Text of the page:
2. Add the almond flour, salt, and baking soda to the wet ingredients. Mix until well incorporated. Fold in the chopped chocolate. Cover with plastic wrap and refrigerate for at least an hour (can prepare up to 48 hours ahead of time).
  3. When you’re ready to bake, preheat the oven to 350ºF. Use a cookie scoop to form cookies and place on a parchment lined baking sheet; press down slightly. Sprinkle with flaky sea salt if desired. Bake for 10 minutes or just beginning to turn golden brown around the edges.

Recipe Notes

To keep completely paleo, make your own chocolate or use Santa Barbara Chocolate’s Coconut Sugar Sweetened Dark Chocolate (code BAKERITA will get you $10 off).

Have a great day 28!

Keep going!
B

Indigo30 DAY 3: Whole30 v. Paleo v. Keto

So many diets, so little time.

Welcome to Day 3. You’ve triumphed through two days of no sugar, no alcohol, no beans, no grains and no dairy. BRAVO! Give yourself lots of back pats today, my friends. You have trekked up the mountain a good distance; basecamp is just barely in sight.

All the literature about the Whole30 says this is one of the toughest days. And we’ve been talking quite a good bit about what is going to be difficult so far, to prepare you. So instead of continuing to shine a light on what’s hard, let’s divert our attention to something that is of interest to many of you: the difference between Whole30, Paleo and Keto. But before I dive into the battle of the diets, I want to give you just a little bit of Indigo30 motherly love. Today you may feel pretty rough. So if you can, go easy on yourself. If a nap is anywhere possible for you, take one. When you get on your mat, downshift a gear, take a few extra child’s poses. If there’s a chance at a longer savasana or as we call it at Indigo, “extended rest,” then seize the rest. Your body is detoxing, quite literally. It is starting to heal from the damage done by your old less-healthy food choices and perhaps an inconsistent yoga practice. Acne, rashes, fatigue, digestive distress, mood swings — all normal. Not fun, but normal. You may even feel like you are coming down with something. Again, normal. But, don’t reach for the saltines; drink some club soda or sparkling water, lie down for a bit, have some bone broth to comfort or some peppermint tea to soothe. It’s all going to be okay, pumpkin!

So now let’s learn something today. I want you fully and excitedly equipped with useful information from this program.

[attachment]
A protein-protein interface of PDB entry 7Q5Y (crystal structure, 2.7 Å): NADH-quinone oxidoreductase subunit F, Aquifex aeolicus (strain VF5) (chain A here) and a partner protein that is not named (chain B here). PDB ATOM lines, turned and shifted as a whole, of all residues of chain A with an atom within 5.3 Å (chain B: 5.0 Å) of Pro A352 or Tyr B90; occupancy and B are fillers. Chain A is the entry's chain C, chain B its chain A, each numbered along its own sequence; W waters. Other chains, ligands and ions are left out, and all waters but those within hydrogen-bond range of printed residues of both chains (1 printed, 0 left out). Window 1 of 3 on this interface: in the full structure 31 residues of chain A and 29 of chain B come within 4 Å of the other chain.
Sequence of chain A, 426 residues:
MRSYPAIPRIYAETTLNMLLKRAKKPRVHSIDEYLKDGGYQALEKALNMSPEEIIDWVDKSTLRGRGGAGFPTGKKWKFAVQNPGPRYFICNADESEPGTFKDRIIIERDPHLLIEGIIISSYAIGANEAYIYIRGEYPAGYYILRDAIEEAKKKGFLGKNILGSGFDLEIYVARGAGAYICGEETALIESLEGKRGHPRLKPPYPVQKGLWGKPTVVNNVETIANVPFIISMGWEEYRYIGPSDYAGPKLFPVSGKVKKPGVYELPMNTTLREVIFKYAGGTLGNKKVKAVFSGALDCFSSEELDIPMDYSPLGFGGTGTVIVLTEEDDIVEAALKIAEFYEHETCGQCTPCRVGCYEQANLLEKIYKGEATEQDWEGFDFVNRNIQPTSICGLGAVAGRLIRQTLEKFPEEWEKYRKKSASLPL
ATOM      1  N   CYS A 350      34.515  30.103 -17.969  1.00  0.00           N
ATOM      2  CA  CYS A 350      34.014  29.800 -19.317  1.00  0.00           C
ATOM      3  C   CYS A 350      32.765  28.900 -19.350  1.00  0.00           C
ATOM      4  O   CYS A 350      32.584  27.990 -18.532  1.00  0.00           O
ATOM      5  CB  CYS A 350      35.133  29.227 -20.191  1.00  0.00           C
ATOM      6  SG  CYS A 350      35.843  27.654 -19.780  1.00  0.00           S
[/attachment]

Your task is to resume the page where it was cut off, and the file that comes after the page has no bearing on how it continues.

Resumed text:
A popular question of late is, “What is the difference between Whole30, Paleo and Keto?” All three approaches have gained worldwide momentum, and it’s a great topic to break down so that you know which works best for you. Obviously you are choosing Whole30 now, but knowing about Paleo and Keto for later may suit you in a lovely way for the long term. All have distinct similarities, most notably that they are low-carbohydrate approaches to nutrition. Keto is structured to be extremely low-carb. Paleo and Whole30 are just naturally low-carb because they eliminate all processed food, grains, and refined sugars, which are naturally carbohydrate-dense. All three approaches encourage a move toward clean, whole food eating and educate followers on the importance of knowing where their food came from and what is in it.

The best way to understand each is to examine what you can or cannot eat and some of their specific nuances.

PALEO

The Paleo diet focuses on eating whole, healthy, natural foods, avoiding (but not necessarily eliminating forever) inflammatory and processed foods. Paleo takes out foods like breads, flour, rice, corn, other grains, legumes (including soy and peanuts) and dairy. This approach is particularly good long-term for people who have gluten sensitivities, celiac, and/or wheat and nut allergies. Refined sugars are also eliminated on the Paleo diet, but many recipes use maple syrup, honey or stevia to sweeten. Alcohol, although obviously not encouraged in quantity or consistency, is not off limits.

Paleo is notorious for having amazing recipes with all-natural, compliant ingredients that mimic typically “unhealthy” food; you’ve probably all heard about the infamous Paleo Banana Pancakes, or the muffins, or my personal favorite, the Paleo Chocolate Chip Cookies (sorry, I know that’s painful to read right now.) Because of the flexibility and modifications Paleo offers, many find it to be the most suitable approach long-term.

WHOLE30